Topic: System Invertibility

## Question

The input x(t) and the output y(t) of a system are related by the equation

$y(t)=x(t+2)$

Is the system invertible (yes/no)? If you answered "yes", find the inverse of this system. If you answered "no", give a mathematical proof that the system is not invertible.

Yes, this system is invertible. The inverse is $y(t)=x(t-2)$

Proof:

$x(t) \to \Bigg[ system 1 \Bigg] \to y(t) = x(t+2) \to \Bigg[ inverse \Bigg] \to z(t) = y(t-2) = x((t-2)+2) = x(t)$

--Cmcmican 17:08, 24 January 2011 (UTC)

• Good job! For some reason, this is a problem that a lot of students get stuck on. -pm
• Why does z(t)=y(t-2)?
Instructor's answer: This is by the definition of the second system: it time delays its input. So if the input were x(t), then the output would be x(t-2). In this case, the input is called y(t), so the output is then y(t-2). You may want to look at this video for more clarification. -pm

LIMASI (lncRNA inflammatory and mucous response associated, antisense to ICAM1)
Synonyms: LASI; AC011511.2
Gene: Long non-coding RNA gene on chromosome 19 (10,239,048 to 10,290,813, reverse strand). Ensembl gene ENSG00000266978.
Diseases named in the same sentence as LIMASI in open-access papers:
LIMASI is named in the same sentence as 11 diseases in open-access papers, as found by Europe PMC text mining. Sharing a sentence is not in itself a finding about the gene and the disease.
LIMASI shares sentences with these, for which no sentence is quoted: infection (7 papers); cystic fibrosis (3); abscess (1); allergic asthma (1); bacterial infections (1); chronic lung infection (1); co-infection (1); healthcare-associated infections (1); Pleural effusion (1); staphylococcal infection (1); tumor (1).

• My question was poorly articulated. I should have asked rather how the inverse of the function was found. Once I have the inverse, I understand how to cascade; I did not understand how the inverse of y(t)=x(t+2) is y(t)=x(t-2). However, after reviewing it again, I see that since y(t)=x(t+2) then y(t-2)=x(t). Therefore the inverse of the signal is y(t)=x(t-2).
Instructor's comment: I see. But you know, in general, inverting an invertible system can be quite challenging. There is no method that works all the time. If you are lucky and figure out how to isolate x(t) in terms of y (e.g., y(t), y(t+1), t y(t), stuff like that), like you cleverly did above, then you are good to go. But sometimes isolating x(t) is hard. In such cases, thinking logically about what that the system does might tell you the answer. Like in this particular case: the system is a time delay, and once you realize that, it's a no brainer to invert it without doing any math. In other cases (think cryptography here...) finding the answer might even be NP hard! -pm

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